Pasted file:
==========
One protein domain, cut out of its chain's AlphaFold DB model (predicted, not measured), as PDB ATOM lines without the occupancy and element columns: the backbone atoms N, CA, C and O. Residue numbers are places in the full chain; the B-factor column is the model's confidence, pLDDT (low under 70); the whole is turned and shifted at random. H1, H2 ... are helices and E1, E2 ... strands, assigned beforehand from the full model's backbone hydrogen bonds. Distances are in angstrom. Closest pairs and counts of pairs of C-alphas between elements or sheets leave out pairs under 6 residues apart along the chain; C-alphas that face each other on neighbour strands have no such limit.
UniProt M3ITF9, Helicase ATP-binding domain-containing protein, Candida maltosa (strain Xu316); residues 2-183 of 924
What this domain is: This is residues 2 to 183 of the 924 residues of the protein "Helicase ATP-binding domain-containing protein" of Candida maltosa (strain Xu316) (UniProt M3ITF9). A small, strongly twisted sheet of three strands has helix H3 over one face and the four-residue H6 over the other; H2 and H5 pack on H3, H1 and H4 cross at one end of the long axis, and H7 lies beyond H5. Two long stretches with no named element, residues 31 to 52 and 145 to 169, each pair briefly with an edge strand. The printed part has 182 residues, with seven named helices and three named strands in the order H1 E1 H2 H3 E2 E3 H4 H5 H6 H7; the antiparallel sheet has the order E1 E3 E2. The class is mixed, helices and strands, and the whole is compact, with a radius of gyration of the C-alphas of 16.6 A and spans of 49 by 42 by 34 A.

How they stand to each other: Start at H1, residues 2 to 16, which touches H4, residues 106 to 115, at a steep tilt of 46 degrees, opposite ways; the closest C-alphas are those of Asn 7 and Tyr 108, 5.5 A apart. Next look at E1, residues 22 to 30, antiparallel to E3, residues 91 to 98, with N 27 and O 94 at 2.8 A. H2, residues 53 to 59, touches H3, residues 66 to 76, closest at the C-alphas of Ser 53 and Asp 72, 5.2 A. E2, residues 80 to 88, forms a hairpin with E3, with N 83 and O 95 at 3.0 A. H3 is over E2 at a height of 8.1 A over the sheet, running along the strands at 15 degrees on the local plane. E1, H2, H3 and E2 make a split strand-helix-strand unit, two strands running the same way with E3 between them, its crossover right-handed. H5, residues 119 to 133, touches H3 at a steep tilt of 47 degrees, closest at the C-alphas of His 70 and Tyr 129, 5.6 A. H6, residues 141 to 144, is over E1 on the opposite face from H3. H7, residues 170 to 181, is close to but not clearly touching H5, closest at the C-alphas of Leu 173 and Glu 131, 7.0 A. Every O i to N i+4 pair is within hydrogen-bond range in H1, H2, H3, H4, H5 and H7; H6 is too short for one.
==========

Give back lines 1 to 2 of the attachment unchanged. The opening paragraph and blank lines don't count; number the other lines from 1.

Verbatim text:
UniProt M3ITF9, Helicase ATP-binding domain-containing protein, Candida maltosa (strain Xu316); residues 2-183 of 924
What this domain is: This is residues 2 to 183 of the 924 residues of the protein "Helicase ATP-binding domain-containing protein" of Candida maltosa (strain Xu316) (UniProt M3ITF9). A small, strongly twisted sheet of three strands has helix H3 over one face and the four-residue H6 over the other; H2 and H5 pack on H3, H1 and H4 cross at one end of the long axis, and H7 lies beyond H5. Two long stretches with no named element, residues 31 to 52 and 145 to 169, each pair briefly with an edge strand. The printed part has 182 residues, with seven named helices and three named strands in the order H1 E1 H2 H3 E2 E3 H4 H5 H6 H7; the antiparallel sheet has the order E1 E3 E2. The class is mixed, helices and strands, and the whole is compact, with a radius of gyration of the C-alphas of 16.6 A and spans of 49 by 42 by 34 A.